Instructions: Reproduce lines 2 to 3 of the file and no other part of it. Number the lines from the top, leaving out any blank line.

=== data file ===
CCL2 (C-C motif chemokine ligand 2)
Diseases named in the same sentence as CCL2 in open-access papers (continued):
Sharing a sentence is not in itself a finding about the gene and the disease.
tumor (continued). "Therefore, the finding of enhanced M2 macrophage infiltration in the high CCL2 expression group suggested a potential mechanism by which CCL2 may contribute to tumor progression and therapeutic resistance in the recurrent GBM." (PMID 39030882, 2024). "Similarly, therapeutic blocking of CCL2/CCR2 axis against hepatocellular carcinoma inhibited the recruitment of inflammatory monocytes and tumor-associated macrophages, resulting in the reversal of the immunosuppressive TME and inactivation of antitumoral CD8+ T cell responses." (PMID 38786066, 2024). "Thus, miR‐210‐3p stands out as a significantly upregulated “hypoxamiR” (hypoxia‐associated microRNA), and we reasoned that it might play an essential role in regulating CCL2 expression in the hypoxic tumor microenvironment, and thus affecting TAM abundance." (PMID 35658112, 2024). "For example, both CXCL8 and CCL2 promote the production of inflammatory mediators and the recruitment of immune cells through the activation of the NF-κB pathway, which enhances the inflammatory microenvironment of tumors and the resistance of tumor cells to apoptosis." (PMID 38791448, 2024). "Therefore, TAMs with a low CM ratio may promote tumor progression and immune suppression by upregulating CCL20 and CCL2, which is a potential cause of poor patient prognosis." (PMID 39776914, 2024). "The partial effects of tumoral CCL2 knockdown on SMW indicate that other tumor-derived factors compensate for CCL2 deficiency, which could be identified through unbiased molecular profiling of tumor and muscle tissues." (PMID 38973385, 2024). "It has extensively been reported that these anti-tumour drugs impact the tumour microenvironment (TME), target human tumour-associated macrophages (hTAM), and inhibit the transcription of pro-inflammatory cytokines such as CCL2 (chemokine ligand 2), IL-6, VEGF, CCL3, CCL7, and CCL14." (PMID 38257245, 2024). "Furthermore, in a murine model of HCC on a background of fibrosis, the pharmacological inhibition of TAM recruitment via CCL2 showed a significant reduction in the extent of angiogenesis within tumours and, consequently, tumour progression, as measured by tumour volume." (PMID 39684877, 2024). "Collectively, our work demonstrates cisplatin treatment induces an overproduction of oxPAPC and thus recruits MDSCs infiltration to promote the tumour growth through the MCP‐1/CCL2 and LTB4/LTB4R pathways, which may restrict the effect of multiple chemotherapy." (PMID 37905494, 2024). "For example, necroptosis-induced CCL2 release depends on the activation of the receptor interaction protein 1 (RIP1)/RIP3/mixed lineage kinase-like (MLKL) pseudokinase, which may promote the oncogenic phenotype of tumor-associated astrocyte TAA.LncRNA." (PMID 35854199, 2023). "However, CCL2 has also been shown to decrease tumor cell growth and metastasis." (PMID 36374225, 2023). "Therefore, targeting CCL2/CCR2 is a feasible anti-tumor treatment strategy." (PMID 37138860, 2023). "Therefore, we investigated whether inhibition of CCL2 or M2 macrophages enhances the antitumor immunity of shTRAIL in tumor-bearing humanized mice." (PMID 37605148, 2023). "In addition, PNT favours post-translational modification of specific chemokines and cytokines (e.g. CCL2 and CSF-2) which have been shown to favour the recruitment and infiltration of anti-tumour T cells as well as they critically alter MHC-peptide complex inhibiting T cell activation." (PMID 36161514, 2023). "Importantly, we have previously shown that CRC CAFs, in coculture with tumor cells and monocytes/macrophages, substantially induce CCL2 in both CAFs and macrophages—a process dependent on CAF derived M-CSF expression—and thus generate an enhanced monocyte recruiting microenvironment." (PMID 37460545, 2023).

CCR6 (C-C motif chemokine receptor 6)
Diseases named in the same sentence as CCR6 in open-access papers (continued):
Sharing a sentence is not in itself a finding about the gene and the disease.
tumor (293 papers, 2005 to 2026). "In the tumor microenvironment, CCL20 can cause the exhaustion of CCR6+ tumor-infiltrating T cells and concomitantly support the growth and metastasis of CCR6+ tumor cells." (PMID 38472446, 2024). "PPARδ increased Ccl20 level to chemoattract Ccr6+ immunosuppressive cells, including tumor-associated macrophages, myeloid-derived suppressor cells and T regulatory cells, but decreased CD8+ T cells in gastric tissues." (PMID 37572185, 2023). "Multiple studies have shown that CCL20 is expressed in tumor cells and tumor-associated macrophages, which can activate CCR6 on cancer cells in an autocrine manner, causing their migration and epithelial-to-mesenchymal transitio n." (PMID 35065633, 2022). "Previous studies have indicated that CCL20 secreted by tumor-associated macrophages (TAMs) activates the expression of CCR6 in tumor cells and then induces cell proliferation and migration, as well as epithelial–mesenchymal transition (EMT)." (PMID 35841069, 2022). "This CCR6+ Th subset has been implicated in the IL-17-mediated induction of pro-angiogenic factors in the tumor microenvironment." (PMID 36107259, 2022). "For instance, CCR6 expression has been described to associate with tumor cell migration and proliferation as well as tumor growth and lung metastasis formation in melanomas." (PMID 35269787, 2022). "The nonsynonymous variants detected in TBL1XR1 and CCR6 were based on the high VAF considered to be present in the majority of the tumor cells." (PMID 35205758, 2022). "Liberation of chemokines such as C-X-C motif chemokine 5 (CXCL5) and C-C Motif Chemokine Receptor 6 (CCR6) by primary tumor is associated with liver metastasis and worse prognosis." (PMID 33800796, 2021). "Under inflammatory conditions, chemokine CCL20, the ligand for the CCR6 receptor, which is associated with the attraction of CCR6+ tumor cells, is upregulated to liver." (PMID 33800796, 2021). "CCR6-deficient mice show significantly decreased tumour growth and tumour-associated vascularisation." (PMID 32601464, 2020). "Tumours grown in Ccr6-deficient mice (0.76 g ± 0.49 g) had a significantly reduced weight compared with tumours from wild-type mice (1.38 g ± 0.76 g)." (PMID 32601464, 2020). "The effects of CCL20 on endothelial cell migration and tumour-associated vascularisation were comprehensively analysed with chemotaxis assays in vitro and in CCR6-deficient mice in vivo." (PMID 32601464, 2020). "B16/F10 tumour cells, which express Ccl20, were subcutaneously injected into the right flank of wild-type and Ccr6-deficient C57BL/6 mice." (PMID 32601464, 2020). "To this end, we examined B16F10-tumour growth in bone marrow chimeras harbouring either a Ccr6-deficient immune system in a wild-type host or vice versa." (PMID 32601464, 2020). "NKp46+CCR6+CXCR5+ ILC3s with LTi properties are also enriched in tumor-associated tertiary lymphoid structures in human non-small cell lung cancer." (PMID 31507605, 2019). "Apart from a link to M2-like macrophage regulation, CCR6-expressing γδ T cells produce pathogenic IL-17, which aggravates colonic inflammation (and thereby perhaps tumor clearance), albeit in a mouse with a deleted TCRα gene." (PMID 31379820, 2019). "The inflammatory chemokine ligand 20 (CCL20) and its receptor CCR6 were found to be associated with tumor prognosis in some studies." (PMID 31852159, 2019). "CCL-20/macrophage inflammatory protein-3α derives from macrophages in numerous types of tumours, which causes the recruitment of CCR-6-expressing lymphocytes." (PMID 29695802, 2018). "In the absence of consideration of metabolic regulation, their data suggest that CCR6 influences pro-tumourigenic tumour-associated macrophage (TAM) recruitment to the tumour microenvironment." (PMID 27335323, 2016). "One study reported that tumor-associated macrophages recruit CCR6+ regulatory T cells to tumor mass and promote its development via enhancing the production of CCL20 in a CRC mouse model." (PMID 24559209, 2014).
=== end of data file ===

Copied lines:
Diseases named in the same sentence as CCL2 in open-access papers (continued):
Sharing a sentence is not in itself a finding about the gene and the disease.